Stocking Your Muskie Box

Posted by  Wednesday, February 26 2014 6:00 am
expert

musky1The mighty muskie conjures up a vision of immense size, razor sharp teeth, and acrobatic jumps. Perched at the top of the freshwater food chain, the Esox masquinongy is an ornery and fierce competitor, giving the angler spectacular thrills and chills with each and every battle. But does it really take 10,000 casts to catch one of these "fabled" fish? Not in the least bit, especially if you equip yourself with the proper lures and baits in order to get the job done right. Read on to discover what a muskie truly loves to eat — artificially speaking that is.

Bucktails

Bucktails are the bread-and-butter of the muskie world — this is a lure that can be fished in a variety of ways, has a great hooking percentage and is easy to toss and retrieve all day long. And one other thing — they sure do catch fish!

A bucktail is basically an inline spinner (large revolving blade at the top) that has a body constructed of animal hair built on a wire shaft. Deer hair is predominantly used to manufacture these baits, hence the insightful name.

Bucktails come in every size and color imaginable, as do the flashy blades that adorn the lure. 

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Bucktails are great baits for covering water and finding fish.

For starters, I would suggest picking up two or three bucktail baits, choosing some small and some larger ones for experimentation and variety.For the most part, early in the season calls for downsized presentations (5-inch), with larger baits (7 inches and up) taking over as the water warms and the season progresses.The larger the bucktail, the greater the silhouette will be when traveling through the water. Again, I like to keep my lures more compact earlier in the season, and bulk-up as the days grow longer.

Colors can be a hot topic whenever muskie anglers are concerned, although having some natural and brighter hues on board is the best approach to take. Brown, black, and white are productive "mother-nature" schemes, while yellow, purple, and blaze orange all have their place and time. A key concept to store under the hat is the use of darker colors during dark days and brighter shades when the sun is shining.  

Choosing the right spinner blade can also be crucial to the package. For the most part, producing a bright flash and audible sound is the ticket to more muskie, so large Colorado blades in silver, gold or orange finishes, are strongly suggested. The key is to experiment, especially under different weather conditions and water clarities.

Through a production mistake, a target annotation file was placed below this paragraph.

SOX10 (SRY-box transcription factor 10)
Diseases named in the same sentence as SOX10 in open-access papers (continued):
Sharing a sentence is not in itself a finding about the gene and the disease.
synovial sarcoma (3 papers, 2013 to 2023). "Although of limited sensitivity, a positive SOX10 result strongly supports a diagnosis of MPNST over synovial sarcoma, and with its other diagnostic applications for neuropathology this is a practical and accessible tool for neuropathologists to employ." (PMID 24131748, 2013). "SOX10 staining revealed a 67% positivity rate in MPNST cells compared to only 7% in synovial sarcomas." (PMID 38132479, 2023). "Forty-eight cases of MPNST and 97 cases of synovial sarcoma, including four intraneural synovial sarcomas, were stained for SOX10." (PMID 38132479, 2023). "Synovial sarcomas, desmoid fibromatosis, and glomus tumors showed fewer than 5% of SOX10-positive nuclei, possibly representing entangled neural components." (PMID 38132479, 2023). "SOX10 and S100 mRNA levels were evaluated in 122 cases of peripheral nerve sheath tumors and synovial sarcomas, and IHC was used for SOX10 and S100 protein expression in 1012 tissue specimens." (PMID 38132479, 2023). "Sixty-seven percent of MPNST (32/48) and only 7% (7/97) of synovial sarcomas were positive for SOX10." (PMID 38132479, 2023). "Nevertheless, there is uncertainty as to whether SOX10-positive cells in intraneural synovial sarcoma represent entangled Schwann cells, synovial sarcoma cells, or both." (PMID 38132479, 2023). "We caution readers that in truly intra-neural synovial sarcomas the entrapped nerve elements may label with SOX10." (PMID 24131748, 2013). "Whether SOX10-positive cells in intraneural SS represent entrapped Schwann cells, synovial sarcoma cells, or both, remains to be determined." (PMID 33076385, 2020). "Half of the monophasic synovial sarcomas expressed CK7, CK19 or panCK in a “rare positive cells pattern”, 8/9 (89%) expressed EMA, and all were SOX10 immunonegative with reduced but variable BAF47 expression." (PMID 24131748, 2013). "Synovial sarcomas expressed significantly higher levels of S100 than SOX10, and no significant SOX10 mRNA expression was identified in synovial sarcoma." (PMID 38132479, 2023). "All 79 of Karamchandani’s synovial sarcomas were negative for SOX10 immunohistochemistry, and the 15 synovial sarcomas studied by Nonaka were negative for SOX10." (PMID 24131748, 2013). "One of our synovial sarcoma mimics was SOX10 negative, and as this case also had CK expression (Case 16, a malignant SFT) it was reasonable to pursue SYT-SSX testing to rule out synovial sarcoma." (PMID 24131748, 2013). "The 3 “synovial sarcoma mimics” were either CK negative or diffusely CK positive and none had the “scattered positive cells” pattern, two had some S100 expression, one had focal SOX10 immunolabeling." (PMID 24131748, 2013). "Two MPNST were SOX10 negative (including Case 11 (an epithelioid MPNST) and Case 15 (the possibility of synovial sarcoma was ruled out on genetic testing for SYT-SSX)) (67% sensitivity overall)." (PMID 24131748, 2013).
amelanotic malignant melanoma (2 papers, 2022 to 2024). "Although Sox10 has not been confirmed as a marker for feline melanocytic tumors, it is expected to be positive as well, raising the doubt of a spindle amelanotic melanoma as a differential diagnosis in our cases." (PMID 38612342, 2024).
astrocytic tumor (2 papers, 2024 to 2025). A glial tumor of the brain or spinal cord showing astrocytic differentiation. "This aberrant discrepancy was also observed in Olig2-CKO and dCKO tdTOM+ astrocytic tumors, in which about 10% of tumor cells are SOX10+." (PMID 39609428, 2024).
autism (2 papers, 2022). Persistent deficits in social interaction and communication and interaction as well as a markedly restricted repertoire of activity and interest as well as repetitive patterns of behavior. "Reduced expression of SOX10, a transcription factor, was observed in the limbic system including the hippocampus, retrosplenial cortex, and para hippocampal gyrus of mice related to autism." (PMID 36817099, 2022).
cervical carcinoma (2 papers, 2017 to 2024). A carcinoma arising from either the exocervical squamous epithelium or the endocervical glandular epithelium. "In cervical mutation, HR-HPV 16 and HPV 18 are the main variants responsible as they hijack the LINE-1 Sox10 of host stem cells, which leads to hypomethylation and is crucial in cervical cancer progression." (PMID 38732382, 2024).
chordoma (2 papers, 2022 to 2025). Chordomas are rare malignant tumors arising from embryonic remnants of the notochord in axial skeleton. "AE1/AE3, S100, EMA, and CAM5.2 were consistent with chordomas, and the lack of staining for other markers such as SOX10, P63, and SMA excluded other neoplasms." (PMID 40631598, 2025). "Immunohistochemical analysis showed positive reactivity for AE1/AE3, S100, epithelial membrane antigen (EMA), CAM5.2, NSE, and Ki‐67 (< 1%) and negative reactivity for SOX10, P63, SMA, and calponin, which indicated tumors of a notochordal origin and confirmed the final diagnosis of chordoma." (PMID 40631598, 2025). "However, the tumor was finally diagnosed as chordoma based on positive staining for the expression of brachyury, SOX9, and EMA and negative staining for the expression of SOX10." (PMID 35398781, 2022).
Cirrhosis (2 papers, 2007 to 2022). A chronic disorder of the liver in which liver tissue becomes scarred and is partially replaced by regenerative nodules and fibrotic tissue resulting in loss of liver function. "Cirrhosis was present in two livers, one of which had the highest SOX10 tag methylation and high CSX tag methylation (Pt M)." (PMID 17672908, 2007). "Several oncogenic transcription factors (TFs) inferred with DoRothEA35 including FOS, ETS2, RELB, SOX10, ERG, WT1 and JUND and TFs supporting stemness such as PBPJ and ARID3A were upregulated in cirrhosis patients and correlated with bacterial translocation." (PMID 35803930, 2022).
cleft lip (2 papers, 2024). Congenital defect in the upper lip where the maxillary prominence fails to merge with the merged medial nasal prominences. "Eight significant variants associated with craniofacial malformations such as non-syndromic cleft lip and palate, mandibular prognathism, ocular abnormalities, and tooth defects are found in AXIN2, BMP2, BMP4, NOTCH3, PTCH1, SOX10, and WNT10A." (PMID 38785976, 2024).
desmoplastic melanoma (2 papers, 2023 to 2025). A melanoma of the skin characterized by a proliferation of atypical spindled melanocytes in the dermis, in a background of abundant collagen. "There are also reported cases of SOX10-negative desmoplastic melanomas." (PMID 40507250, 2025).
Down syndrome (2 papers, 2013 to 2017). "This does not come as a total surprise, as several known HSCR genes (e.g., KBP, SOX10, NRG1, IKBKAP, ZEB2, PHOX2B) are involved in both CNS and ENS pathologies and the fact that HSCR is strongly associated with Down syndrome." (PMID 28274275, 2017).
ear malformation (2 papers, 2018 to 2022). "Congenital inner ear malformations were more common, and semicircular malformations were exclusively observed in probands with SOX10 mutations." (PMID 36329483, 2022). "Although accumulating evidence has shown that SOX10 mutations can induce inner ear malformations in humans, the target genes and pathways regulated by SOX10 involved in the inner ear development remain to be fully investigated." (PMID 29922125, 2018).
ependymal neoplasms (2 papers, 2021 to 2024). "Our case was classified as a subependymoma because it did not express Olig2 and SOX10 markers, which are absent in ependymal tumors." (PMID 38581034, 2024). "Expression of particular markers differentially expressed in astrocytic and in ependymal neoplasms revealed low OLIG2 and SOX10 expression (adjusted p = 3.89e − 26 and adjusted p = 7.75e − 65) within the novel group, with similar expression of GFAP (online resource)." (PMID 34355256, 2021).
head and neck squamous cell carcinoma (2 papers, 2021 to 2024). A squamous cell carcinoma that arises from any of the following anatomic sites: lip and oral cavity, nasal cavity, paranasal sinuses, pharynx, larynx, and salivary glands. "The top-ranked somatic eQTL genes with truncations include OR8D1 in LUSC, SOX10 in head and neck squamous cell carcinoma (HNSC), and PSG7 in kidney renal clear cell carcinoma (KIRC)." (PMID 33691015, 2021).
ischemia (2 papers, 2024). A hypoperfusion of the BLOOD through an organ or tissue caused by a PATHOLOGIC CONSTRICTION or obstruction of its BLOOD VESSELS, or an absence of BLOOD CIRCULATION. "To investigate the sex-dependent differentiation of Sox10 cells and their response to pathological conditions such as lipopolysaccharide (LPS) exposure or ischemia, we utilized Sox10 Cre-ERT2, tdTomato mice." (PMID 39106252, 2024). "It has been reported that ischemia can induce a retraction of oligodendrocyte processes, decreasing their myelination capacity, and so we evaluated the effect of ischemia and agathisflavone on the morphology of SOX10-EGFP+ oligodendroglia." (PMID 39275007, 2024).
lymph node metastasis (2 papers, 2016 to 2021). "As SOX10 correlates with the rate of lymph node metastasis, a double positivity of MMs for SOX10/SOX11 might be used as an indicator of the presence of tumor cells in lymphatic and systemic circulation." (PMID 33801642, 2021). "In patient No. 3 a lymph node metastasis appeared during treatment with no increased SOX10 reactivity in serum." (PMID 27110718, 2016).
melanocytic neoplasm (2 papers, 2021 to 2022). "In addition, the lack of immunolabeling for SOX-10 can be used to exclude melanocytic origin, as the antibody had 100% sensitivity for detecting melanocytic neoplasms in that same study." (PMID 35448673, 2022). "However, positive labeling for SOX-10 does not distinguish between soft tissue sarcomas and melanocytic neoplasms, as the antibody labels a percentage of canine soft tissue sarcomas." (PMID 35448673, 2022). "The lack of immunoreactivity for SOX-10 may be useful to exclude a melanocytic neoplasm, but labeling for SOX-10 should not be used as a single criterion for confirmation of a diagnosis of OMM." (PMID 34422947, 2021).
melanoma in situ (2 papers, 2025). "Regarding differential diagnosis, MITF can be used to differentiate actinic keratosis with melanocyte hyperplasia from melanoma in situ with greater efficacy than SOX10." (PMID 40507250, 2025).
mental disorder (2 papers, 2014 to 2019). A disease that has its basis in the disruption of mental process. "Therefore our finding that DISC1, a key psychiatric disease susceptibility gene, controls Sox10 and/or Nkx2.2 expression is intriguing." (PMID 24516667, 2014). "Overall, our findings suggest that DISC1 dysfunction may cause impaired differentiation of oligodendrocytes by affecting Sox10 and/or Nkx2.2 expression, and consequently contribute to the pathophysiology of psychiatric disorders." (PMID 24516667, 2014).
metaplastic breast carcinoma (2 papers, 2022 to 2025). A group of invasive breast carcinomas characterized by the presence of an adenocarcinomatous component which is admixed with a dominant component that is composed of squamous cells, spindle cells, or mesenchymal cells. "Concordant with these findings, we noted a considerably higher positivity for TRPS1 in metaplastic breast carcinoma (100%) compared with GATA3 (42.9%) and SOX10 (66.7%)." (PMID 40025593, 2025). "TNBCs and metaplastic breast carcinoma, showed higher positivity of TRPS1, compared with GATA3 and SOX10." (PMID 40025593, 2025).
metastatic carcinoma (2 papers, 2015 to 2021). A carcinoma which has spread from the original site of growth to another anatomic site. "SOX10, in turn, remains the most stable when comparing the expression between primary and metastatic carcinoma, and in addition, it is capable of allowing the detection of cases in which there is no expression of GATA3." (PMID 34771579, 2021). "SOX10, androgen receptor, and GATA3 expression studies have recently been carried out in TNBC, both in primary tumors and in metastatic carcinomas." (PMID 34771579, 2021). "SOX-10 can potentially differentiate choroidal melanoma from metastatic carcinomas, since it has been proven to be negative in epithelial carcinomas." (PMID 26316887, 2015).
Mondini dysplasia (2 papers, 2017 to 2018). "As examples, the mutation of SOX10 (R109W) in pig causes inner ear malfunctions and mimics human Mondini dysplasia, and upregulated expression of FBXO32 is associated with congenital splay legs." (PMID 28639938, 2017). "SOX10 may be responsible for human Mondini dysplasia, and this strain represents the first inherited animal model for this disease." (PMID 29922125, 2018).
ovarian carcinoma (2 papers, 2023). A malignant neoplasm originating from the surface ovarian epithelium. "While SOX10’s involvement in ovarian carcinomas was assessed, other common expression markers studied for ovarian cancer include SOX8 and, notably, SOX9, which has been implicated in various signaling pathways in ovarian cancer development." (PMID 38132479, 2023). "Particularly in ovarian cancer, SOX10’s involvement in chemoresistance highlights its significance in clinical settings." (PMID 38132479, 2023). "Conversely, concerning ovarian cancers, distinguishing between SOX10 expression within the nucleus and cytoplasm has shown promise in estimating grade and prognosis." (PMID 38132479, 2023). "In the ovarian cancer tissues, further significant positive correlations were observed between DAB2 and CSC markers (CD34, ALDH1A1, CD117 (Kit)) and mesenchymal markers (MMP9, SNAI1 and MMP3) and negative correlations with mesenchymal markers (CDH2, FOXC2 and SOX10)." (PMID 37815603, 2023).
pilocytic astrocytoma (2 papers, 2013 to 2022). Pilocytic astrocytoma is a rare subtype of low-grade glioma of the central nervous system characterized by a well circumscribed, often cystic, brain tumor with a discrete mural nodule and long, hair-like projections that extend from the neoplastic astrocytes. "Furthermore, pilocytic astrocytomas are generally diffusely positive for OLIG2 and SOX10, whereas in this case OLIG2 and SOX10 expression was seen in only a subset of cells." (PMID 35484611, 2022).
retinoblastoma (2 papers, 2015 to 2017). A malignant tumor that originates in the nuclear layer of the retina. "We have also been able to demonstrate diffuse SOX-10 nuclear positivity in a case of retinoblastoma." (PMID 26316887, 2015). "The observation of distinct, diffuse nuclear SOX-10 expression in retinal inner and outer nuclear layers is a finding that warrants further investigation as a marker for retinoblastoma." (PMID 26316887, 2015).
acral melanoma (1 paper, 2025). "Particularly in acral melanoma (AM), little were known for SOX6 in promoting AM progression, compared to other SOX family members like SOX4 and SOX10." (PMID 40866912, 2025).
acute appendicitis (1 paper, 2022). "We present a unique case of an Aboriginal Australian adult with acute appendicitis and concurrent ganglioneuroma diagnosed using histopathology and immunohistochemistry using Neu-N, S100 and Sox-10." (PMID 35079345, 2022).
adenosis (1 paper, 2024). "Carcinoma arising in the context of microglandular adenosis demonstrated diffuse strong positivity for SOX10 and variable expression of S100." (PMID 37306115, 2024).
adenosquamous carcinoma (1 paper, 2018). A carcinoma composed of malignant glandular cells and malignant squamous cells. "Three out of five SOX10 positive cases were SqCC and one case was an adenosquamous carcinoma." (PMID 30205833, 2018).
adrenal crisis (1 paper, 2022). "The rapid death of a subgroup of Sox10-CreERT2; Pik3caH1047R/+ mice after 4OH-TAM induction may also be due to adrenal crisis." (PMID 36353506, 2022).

Bucktails are great baits for covering water and finding fish — a crucial tactic that will help in whittling down the casts from 10,000.

Jerkbaits

This style of crankbait garners its name directly from the action that the angler imparts. The resulting "jerks" that are transmitted down the line through the manipulation of the rod, forces the lure to swim and dive in a fashion that can literally drive muskies mad with anger.

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For many anglers, jerkbaits are all they throw during the fall.

Jerkbaits are made of wood or plastic, and will usually have a small or non-existent lip, depending on the style of lure. Most jerkbaits will dive anywhere between a foot and 10 feet deep, allowing the intuitive angler the opportunity to cover a wide variety of water.

Although many of the jerkbaits currently on the market vary in size and shape, the most important triggering effect seems to be the action they take on when they get wet. Long pauses, fast rises or an uncontrolled swimming pattern all have their time and place. It is for this reason alone that I suggest picking up two or three different styles of jerkbaits purely for the experimentation factor.